Voice Male singer’s family lovin’ rural life
Leader Staff Writer
This fall will mark two anniversaries for John Huff. In October he will have been singing with the Utah-based a cappella group, Voice Male, for 15 years, and it will also be five years since he moved his family to Honeyville.
When the six member all guy vocalists first got together in 1995 as students at Utah State they had no idea how long the gig would last.
“We got together and we thought it would be fun to have a little singing group—woo women and have fun,” Huff said. “We did a concert at Kent Concert Hall [for our first concert] and three years in we actually held a farewell concert.”
The group once again recently sang a farewell concert of sorts. This last Christmas season, they performed their annual concert series, not knowing it was their last as the original six singers. On Feb. 11, fellow-member Phil Kesler passed away as a result of metastatic colorectal cancer. Kesler, who had gone on from USU to an assistant professor position at Jacksonville State University in Alabama, had endured the first round of cancer treatments nine years ago, but in the last three years it metastasized into his lungs and brain.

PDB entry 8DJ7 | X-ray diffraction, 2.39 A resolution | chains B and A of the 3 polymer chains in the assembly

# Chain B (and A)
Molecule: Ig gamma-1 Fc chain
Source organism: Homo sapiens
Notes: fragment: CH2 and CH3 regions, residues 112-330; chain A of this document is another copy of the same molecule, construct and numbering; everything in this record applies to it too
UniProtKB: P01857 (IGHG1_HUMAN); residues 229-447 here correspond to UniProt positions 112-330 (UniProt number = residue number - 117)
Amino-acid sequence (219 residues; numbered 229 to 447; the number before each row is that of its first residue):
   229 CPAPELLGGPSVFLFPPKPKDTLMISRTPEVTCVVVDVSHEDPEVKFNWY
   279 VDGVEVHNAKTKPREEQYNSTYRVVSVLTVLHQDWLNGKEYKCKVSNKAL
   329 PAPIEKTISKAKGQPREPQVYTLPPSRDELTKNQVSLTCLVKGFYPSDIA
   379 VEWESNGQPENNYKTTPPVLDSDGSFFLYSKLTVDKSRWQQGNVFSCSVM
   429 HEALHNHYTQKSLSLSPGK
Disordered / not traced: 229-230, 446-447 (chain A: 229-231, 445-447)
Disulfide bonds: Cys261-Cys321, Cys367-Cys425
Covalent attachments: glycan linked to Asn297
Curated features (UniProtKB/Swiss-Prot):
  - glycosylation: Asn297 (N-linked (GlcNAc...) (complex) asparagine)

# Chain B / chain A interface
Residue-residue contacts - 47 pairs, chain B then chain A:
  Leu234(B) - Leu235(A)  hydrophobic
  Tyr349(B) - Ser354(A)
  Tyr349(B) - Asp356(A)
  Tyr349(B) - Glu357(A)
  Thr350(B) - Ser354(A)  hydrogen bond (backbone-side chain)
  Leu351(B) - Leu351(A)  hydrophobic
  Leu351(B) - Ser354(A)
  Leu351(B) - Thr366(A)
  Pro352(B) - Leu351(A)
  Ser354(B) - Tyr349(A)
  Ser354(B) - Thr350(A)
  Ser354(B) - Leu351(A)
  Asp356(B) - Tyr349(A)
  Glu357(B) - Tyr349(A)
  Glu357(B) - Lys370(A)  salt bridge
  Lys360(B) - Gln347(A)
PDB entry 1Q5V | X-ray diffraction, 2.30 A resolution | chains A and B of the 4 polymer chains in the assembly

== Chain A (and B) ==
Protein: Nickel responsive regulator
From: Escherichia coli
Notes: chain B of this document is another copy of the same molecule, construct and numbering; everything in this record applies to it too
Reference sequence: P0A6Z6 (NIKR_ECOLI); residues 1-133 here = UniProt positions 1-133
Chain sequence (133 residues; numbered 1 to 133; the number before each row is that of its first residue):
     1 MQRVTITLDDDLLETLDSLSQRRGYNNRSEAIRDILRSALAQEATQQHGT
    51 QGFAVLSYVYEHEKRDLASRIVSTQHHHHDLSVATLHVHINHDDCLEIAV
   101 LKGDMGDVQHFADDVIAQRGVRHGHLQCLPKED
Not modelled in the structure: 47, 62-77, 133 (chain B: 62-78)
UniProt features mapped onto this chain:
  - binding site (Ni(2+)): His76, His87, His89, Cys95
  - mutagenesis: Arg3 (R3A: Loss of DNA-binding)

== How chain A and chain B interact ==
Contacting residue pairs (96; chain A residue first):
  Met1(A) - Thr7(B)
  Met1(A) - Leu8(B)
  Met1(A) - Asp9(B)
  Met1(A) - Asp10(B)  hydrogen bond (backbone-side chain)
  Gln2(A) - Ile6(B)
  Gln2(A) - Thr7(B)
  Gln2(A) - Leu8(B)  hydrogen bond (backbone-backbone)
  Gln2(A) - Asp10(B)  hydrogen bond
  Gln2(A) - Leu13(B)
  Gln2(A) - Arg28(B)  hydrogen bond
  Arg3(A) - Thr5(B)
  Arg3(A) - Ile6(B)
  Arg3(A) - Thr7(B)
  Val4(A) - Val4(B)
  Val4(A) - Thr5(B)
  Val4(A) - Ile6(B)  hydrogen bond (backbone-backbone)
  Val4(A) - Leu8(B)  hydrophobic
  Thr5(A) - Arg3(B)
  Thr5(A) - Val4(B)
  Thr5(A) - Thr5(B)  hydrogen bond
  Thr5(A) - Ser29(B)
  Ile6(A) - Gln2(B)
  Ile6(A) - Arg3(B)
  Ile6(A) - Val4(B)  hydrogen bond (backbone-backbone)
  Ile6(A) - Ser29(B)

“I’ve never lost someone particularly close to me. Because I’ve been doing Voice Male for so long and I [even with five brothers], Phil is like one of my brothers,” Huff said.
On the brighter side, Huff, his family and four kids say they are truly enjoying Honeyville. He and his wife, Layne, who grew up in Bear River City, had been looking for a new place for 18 months. They had been living in Lehi when they started getting antsy for achange.
“My wife was saying we’ve got to get out of here and get to a place where we can [breathe],” he said. After looking at dozens of different homes along the Wasatch front, Layne went to visit her parents Brent and Barbara Baugh in Bear River City. Her parents told Layne that the Ruth Tolman Hunsaker home was for sale in Honeyville. Layne had lived for a short time in Honeyville and had actually attended Honeyville Elementary.
Layne immediately had John drive up to Honeyville to look at the house. “As soon as we walked in the house it felt like home,” he said. It was a Friday night and by Monday morning they had submitted their offer. The home is 1920’s craftsman style built by the Tolman brothers, who were known in the area for their craftsmanship.
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